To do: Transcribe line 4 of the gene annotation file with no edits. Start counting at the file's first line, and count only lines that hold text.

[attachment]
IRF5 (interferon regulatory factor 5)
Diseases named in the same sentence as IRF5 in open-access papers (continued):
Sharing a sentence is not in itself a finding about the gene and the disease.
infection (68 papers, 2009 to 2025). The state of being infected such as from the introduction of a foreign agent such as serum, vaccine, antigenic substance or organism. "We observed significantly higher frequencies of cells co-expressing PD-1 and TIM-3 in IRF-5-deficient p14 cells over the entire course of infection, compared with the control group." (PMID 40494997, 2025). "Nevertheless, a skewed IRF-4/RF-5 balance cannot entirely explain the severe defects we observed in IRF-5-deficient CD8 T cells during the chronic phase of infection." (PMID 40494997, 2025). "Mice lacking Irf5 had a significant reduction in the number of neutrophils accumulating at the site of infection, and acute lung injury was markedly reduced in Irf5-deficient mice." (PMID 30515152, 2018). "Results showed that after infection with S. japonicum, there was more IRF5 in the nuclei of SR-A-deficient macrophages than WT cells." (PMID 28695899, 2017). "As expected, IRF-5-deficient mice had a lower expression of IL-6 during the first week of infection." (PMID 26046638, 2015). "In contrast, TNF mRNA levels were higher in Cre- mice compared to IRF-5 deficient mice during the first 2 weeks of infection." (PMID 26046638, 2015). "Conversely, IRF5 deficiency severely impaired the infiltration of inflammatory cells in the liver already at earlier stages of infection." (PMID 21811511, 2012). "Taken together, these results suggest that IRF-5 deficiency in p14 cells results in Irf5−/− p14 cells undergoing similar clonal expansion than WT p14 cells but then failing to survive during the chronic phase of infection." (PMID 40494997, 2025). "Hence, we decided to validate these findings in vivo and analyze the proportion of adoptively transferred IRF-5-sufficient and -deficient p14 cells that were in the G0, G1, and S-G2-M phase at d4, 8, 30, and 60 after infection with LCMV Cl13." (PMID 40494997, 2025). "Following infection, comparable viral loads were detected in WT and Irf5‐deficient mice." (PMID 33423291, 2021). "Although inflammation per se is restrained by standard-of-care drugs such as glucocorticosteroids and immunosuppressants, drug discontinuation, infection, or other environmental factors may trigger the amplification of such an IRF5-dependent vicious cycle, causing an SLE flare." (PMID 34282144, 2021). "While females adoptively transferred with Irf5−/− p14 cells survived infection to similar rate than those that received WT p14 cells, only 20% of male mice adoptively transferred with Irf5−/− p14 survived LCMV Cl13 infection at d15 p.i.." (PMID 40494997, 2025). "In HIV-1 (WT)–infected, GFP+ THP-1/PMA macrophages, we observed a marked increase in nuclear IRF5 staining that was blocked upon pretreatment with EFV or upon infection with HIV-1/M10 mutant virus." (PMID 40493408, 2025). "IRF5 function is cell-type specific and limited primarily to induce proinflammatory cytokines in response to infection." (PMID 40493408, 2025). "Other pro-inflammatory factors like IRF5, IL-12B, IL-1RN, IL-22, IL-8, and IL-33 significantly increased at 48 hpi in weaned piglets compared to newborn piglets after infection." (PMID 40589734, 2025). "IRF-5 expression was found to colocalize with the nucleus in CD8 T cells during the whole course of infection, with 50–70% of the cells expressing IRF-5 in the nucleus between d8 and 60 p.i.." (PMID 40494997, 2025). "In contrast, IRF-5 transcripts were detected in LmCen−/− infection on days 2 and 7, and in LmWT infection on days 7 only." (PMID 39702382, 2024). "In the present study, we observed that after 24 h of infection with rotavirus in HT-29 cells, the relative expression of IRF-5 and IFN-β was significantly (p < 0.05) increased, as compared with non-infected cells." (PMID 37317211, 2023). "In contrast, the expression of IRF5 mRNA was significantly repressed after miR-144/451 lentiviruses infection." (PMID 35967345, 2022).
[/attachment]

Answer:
infection (68 papers, 2009 to 2025). The state of being infected such as from the introduction of a foreign agent such as serum, vaccine, antigenic substance or organism. "We observed significantly higher frequencies of cells co-expressing PD-1 and TIM-3 in IRF-5-deficient p14 cells over the entire course of infection, compared with the control group." (PMID 40494997, 2025). "Nevertheless, a skewed IRF-4/RF-5 balance cannot entirely explain the severe defects we observed in IRF-5-deficient CD8 T cells during the chronic phase of infection." (PMID 40494997, 2025). "Mice lacking Irf5 had a significant reduction in the number of neutrophils accumulating at the site of infection, and acute lung injury was markedly reduced in Irf5-deficient mice." (PMID 30515152, 2018). "Results showed that after infection with S. japonicum, there was more IRF5 in the nuclei of SR-A-deficient macrophages than WT cells." (PMID 28695899, 2017). "As expected, IRF-5-deficient mice had a lower expression of IL-6 during the first week of infection." (PMID 26046638, 2015). "In contrast, TNF mRNA levels were higher in Cre- mice compared to IRF-5 deficient mice during the first 2 weeks of infection." (PMID 26046638, 2015). "Conversely, IRF5 deficiency severely impaired the infiltration of inflammatory cells in the liver already at earlier stages of infection." (PMID 21811511, 2012). "Taken together, these results suggest that IRF-5 deficiency in p14 cells results in Irf5−/− p14 cells undergoing similar clonal expansion than WT p14 cells but then failing to survive during the chronic phase of infection." (PMID 40494997, 2025). "Hence, we decided to validate these findings in vivo and analyze the proportion of adoptively transferred IRF-5-sufficient and -deficient p14 cells that were in the G0, G1, and S-G2-M phase at d4, 8, 30, and 60 after infection with LCMV Cl13." (PMID 40494997, 2025). "Following infection, comparable viral loads were detected in WT and Irf5‐deficient mice." (PMID 33423291, 2021). "Although inflammation per se is restrained by standard-of-care drugs such as glucocorticosteroids and immunosuppressants, drug discontinuation, infection, or other environmental factors may trigger the amplification of such an IRF5-dependent vicious cycle, causing an SLE flare." (PMID 34282144, 2021). "While females adoptively transferred with Irf5−/− p14 cells survived infection to similar rate than those that received WT p14 cells, only 20% of male mice adoptively transferred with Irf5−/− p14 survived LCMV Cl13 infection at d15 p.i.." (PMID 40494997, 2025). "In HIV-1 (WT)–infected, GFP+ THP-1/PMA macrophages, we observed a marked increase in nuclear IRF5 staining that was blocked upon pretreatment with EFV or upon infection with HIV-1/M10 mutant virus." (PMID 40493408, 2025). "IRF5 function is cell-type specific and limited primarily to induce proinflammatory cytokines in response to infection." (PMID 40493408, 2025). "Other pro-inflammatory factors like IRF5, IL-12B, IL-1RN, IL-22, IL-8, and IL-33 significantly increased at 48 hpi in weaned piglets compared to newborn piglets after infection." (PMID 40589734, 2025). "IRF-5 expression was found to colocalize with the nucleus in CD8 T cells during the whole course of infection, with 50–70% of the cells expressing IRF-5 in the nucleus between d8 and 60 p.i.." (PMID 40494997, 2025). "In contrast, IRF-5 transcripts were detected in LmCen−/− infection on days 2 and 7, and in LmWT infection on days 7 only." (PMID 39702382, 2024). "In the present study, we observed that after 24 h of infection with rotavirus in HT-29 cells, the relative expression of IRF-5 and IFN-β was significantly (p < 0.05) increased, as compared with non-infected cells." (PMID 37317211, 2023). "In contrast, the expression of IRF5 mRNA was significantly repressed after miR-144/451 lentiviruses infection." (PMID 35967345, 2022).